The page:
Damage Control

By Matt Katz

A conversation with artist Paul Benavidez (cover + page 35) is no simple thing. I base this primarily on a 40-minute telephone ride we took together, a loop de loop of riffs and wild interpolations—from stardust and the infinite nature of art and the universe to the meditative aspects of surfing.

And to think: I was simply calling to gauge his interest in a potential article.

So it came as no great surprise when the writer originally assigned to this piece bowed out, submitting to the reality that this could be no ordinary who, what, why, where, when, how story. Enter Tree Bernstein, whose poetic leanings made her a spot-on candidate to profile, as she put it, a “guy [who] has 10,000 ideas.”

It’s rare, though in this case perfectly understandable, that a writer hoists the white flag of surrender. But if ever there were an issue for it, this was the one. In fact, this was the issue that almost didn’t happen. Features fizzled. Life-threatening illnesses intervened. The impossibility of encapsulating an abstruse character like Paul was just one hurdle on the way to the finish line.

Yes, this floppy collection of pages is more complex than it appears. Think of it as a mosaic of brainstormed ideas, the compilation of weeks and months of planning. We distill myriad editorial possibilities into a handful of articles, cull through hundreds of photos to select just a few. It’s an elaborate creative process, but I’d hesitate to call the finished product art.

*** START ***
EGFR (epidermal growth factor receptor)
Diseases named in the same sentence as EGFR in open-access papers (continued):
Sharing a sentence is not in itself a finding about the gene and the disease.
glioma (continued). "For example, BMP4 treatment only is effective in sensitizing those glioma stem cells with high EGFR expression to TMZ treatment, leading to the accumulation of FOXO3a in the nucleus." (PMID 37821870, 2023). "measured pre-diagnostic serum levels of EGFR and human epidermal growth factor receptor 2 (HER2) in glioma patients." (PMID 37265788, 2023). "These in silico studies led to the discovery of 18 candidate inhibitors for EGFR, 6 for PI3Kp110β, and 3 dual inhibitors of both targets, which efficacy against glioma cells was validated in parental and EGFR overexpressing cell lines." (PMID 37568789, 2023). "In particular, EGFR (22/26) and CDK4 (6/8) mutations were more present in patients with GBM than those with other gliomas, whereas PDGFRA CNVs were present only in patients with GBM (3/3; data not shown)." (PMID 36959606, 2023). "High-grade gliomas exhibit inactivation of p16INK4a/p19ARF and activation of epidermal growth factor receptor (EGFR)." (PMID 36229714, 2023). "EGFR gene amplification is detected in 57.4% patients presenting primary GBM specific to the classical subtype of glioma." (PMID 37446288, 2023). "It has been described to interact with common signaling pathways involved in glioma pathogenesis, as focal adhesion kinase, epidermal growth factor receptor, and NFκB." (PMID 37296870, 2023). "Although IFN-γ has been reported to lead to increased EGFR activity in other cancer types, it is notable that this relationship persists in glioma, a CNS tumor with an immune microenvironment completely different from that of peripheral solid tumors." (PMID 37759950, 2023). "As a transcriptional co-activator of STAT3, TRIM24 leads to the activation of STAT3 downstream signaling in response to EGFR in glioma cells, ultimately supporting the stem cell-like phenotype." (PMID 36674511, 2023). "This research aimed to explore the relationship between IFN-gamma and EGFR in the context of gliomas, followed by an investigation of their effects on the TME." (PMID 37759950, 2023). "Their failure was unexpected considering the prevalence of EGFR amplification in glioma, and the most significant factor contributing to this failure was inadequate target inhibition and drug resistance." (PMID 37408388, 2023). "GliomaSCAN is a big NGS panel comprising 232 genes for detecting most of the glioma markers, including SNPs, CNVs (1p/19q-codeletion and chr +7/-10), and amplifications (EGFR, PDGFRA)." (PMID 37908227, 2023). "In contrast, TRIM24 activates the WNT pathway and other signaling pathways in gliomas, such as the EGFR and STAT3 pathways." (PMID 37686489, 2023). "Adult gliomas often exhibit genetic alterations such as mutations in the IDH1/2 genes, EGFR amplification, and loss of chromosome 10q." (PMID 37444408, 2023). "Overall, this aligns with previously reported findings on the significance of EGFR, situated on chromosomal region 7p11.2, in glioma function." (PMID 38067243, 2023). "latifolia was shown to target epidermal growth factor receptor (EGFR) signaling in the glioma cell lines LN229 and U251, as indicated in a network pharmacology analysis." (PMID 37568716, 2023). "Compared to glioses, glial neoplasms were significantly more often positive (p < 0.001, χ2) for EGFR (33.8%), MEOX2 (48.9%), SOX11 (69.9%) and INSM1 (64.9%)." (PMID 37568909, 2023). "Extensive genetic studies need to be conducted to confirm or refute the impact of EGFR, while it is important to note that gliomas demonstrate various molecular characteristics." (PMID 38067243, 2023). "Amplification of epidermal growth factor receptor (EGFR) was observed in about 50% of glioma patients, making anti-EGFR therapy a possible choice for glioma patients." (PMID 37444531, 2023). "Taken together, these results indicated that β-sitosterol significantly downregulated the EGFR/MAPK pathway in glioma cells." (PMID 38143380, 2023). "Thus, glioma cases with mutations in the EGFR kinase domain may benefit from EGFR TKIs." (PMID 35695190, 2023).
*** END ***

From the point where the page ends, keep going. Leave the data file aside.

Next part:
So, what is art? Cue the Laughing Buddha; that’s more of a koan than an answerable question.

I do believe there exists a Great Wall between art and craft, though. And I carried this speculation into the W Gallery during the recent ArtWalk Ventura. This was the site of the Ventura County Potters’ Guild exhibit, where my wife and I expected to find flowerpots and coffee cups—the first one of those we saw brimmed with a steamy dominatrix and a spoonful of submissive figurines.

In the formative stages of this issue, I’d thought of our VCPG retrospective (page 25) as something of a folksy counterpoint to our contemporary arts interview (page 13). Shows you how much I know. Indeed, much of the work of local Guild members goes well beyond the realm of functional craft and into the hazy undefined of “art.”

And there it is again: the loaded word.

Perhaps art is simply an expression of emotions, regardless of the medium. One thing that’s always stuck with me is the concept of the creative process, not the end result, being the goal of a true artist.

Maybe that’s why there’s a sledgehammer perched within arm’s reach of Paul Benavidez on page 36. Or maybe it’s just a sledgehammer.


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